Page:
Colloquia 2012-2013
Mathematics Colloquium
All colloquia are on Fridays at 4:00 pm in Van Vleck B239, unless otherwise indicated.
Fall 2011
date | speaker | title | host(s) |
---|---|---|---|
Sep 30 | Alex Kontorovich (Yale) | On Zaremba's Conjecture | Shamgar |
oct 19, Wed | Bernd Sturmfels (UC Berkeley) | TBA | distinguished lecturer |
oct 20, Thu | Bernd Sturmfels (UC Berkeley) | TBA | distinguished lecturer |
oct 21 | Bernd Sturmfels (UC Berkeley) | TBA | distinguished lecturer |
oct 28 | Peter Constantin (University of Chicago) | TBA | distinguished lecturer |
oct 31, Mon | Peter Constantin (University of Chicago) | TBA | distinguished lecturer |
nov 18 | Robert Dudley (University of California, Berkeley) | From Gliding Ants to Andean Hummingbirds: The Evolution of Animal Flight Performance | Jean-Luc |
dec 9 | Xinwen Zhu (Harvard University) | TBA | Tonghai |
Abstracts
Alex Kontorovich (Yale)
On Zaremba's Conjecture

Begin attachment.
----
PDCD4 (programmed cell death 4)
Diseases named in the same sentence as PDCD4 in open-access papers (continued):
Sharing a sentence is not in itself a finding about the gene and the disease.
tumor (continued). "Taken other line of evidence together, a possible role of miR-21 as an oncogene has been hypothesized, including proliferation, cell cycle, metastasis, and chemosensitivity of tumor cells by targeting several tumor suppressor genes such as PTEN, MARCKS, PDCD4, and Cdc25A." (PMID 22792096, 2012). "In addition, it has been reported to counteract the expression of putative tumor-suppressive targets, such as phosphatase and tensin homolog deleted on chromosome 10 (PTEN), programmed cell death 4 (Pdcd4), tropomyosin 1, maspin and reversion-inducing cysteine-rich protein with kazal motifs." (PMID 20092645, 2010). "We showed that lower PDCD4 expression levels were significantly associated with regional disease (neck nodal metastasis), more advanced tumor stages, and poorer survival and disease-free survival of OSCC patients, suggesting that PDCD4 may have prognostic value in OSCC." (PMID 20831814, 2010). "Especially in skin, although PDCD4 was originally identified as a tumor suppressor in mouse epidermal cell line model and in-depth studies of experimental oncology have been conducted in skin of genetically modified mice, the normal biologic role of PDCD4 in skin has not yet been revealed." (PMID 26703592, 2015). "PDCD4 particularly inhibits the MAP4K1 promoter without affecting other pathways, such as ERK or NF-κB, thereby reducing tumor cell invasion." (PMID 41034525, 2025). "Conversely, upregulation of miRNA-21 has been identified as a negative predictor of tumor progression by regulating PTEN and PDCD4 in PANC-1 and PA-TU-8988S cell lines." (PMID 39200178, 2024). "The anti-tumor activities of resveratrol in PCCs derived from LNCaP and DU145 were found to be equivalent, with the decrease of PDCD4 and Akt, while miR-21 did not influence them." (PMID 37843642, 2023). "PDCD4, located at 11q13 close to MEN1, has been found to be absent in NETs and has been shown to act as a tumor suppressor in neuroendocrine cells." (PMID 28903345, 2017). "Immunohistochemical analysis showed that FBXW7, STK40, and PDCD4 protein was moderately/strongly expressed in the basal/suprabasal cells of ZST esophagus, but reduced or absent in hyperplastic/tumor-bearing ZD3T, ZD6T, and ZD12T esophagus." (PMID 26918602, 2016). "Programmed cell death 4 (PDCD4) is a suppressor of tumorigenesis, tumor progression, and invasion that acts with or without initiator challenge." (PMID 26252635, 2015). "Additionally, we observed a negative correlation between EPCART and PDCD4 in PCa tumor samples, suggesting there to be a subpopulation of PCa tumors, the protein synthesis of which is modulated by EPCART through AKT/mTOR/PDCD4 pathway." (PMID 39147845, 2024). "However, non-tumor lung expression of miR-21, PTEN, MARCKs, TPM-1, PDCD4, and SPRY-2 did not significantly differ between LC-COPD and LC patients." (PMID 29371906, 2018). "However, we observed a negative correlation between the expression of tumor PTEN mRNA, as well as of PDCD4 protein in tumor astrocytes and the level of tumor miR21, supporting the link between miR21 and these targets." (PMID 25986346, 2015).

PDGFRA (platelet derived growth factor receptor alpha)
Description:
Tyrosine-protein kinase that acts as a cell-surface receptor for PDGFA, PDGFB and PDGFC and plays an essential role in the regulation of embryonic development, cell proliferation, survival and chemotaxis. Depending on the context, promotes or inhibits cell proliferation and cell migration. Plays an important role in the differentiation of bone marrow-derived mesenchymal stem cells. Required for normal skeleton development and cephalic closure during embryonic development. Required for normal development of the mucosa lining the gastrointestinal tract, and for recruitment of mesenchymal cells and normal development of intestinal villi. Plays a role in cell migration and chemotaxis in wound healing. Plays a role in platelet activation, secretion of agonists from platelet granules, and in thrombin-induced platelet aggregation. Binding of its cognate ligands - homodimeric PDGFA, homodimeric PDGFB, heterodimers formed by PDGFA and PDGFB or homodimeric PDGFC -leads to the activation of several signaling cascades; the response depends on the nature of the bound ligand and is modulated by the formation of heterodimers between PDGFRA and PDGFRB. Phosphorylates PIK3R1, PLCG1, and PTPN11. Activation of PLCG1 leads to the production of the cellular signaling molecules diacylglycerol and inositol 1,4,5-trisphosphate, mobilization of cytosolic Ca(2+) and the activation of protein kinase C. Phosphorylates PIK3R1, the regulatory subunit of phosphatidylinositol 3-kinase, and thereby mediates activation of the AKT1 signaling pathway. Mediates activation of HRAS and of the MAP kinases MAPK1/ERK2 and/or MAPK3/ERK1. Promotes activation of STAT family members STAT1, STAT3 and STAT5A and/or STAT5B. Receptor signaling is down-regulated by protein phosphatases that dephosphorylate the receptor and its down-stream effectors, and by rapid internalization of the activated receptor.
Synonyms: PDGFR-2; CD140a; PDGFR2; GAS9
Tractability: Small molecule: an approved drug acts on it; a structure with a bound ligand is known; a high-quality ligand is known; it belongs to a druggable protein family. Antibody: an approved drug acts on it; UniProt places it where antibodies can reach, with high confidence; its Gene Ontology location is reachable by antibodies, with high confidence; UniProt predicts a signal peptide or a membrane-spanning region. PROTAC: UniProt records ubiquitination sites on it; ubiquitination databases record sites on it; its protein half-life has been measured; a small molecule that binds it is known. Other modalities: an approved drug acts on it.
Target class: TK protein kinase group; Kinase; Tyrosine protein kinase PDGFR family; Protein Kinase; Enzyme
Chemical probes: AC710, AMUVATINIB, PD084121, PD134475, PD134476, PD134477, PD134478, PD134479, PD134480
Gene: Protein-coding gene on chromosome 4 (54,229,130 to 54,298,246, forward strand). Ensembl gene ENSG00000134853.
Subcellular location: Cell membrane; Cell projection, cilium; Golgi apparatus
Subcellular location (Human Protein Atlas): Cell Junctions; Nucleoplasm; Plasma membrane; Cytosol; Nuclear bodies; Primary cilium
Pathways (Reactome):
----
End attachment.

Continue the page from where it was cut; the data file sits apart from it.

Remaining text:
It is folklore that modular multiplication is "random". This concept is useful for many applications, such as generating pseudorandom sequences, or in quasi-Monte Carlo methods for multi-dimensional numerical integration. Zaremba's theorem quantifies the quality of this "randomness" in terms of certain Diophantine properties involving continued fractions. His 40-year old conjecture predicts the ubiquity of moduli for which this Diophantine property is uniform. It is connected to Markoff and Lagrange spectra, as well as to families of "low-lying" divergent geodesics on the modular surface. We prove that a density one set satisfies Zaremba's conjecture, using recent advances such as the circle method and estimates for bilinear forms in the Affine Sieve, as well as a "congruence" analog of the renewal method in the thermodynamical formalism. This is joint work with Jean Bourgain.